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EDITORIAL: Honor Lewis with actions, not words

York Dispatch Editorial Board

Tributes have been pouring forth for Civil Rights icon Rep. John Lewis since his death was announced Friday:

“One of the greatest heroes of American history;” “a giant among men;” “an icon who fought with every ounce of his being.”

The Georgia Democrat was all that and much more. 

A key lieutenant of the Rev. Martin Luther King Jr. and director of the Student Nonviolent Coordinating Committee, Lewis was a seminal and significant figure in the civil rights campaigns of the 1950s and ’60s — arguably the nation’s most importance social movement of the last century.

More:John Lewis, civil rights hero, Georgia congressman, dies at 80

Having grown up the son of sharecroppers in Troy, Alabama, less than an hour from Montgomery, young John Lewis knew all too well the dangers and degradations of the Jim Crow south. He would devote his life to erasing them.

Lewis’ story is the story of the civil rights movement during its most brutal and consequential days. He was one of the 13 original Freedom Riders, became head of the SNCC at just 23, helped plan the influential 1963 March on Washington and sustained grievous injury in March 1965 at the hands of police while leading some 600 protesters on a march for voting rights across the Edmund Pettus Bridge in Selma, Alabama.

Bloodied but unbowed, Lewis called on President Lyndon Johnson to intervene in a television interview that day. Just months later, Lewis was in attendance as Johnson signed the Voting Rights Act of 1965.

So, the passing of Lewis from pancreatic cancer — particularly coming on the same day as the death of fellow Freedom Rider and civil rights leader the Rev. Cordy Tindell “C.T.” Vivian — in some ways marks the end of an era. 

It does not, however, mark the end of all that Lewis fought for.

As sustained demonstrations in the wake of the police killing of George Floyd show, there are many steps yet to be taken in the march for true equality and justice for Black and brown Americans.

In fact, that march took a step backward in 2013 when the Supreme Court gutted the Voting Rights Act. In the years since, one of the key rights Lewis and so many others fought, bled and died for has become increasingly endangered though voter ID requirements, voter registration purges and other suppression tactics.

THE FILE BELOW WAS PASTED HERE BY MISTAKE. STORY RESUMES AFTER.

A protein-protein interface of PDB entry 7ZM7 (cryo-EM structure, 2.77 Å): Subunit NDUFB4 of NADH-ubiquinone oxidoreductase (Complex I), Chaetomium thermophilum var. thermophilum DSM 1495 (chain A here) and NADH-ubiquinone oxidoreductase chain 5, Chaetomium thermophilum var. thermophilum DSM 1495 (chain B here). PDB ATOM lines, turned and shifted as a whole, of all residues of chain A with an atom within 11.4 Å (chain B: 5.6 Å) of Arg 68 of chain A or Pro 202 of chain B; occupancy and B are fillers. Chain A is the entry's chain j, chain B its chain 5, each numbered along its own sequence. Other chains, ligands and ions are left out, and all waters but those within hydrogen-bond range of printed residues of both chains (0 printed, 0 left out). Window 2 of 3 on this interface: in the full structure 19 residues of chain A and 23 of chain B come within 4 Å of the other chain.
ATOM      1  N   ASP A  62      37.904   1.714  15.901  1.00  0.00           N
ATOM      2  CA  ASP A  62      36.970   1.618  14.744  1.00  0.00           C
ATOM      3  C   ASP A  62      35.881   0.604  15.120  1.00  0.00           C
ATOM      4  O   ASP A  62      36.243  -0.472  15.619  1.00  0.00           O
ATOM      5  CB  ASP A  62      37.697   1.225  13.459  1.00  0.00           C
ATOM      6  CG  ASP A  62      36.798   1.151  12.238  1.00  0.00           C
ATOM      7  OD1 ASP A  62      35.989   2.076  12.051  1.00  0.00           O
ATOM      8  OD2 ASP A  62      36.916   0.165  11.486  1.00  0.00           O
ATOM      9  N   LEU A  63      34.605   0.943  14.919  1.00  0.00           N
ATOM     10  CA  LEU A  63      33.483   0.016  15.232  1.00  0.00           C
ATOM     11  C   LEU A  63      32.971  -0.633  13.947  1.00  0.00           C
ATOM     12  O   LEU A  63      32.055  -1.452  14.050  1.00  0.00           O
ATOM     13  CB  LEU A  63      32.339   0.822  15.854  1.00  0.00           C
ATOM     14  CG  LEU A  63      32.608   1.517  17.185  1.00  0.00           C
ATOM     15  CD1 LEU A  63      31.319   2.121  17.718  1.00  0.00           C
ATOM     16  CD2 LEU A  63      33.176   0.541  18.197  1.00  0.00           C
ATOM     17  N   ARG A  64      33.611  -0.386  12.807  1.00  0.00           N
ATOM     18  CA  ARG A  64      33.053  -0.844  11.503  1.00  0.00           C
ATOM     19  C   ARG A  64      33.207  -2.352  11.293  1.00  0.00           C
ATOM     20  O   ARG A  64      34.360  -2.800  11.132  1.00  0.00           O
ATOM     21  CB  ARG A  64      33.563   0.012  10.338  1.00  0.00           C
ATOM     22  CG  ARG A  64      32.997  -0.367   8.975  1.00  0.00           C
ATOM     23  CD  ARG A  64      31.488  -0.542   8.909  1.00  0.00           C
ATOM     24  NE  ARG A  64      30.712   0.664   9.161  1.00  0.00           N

So, while words of tribute are wholly appropriate in memory of a true civil rights icon, concrete action would be far more welcome.

Senate Majority Leader Mitch McConnell, for example, lauded Lewis as “a pioneering civil rights leader who put his life on the line to fight racism, promote equal rights, and bring our nation into greater alignment with its founding principles.”

But McConnell has refused to allow Senate debate on languishing House-passed legislation that would restore those voting rights diluted by the high court. 

The same can be said of many Republican senators, among them Ted Cruz of Texas, Lindsey Graham of South Carolina and Marco Rubio of Florida (who, embarrassingly, was one of two GOP senators whose statements mistakenly included a photo of themselves with not Lewis but the late Rep. Elijah Cummings). All issued glowing accolades about Lewis and his legacy; none have acted to protect and expand that legacy by working for equal rights at the ballot box.

“America can best honor John’s memory by continuing his journey toward liberty and justice for all,” advised another prominent Republican, former President George W. Bush.

Honors can come in the form of tributes, of which there was no shortage this weekend. They can come in the form of symbolic gestures, of which the long-overdue renaming of the Pettus bridge in memory of Lewis would be a worthy example. Or they can constitute real and meaningful actions.

To truly honor the legacy and life’s work of the late Rep. John Lewis, the Senate must act — this week — to ensure full and equitable voting rights for all Americans.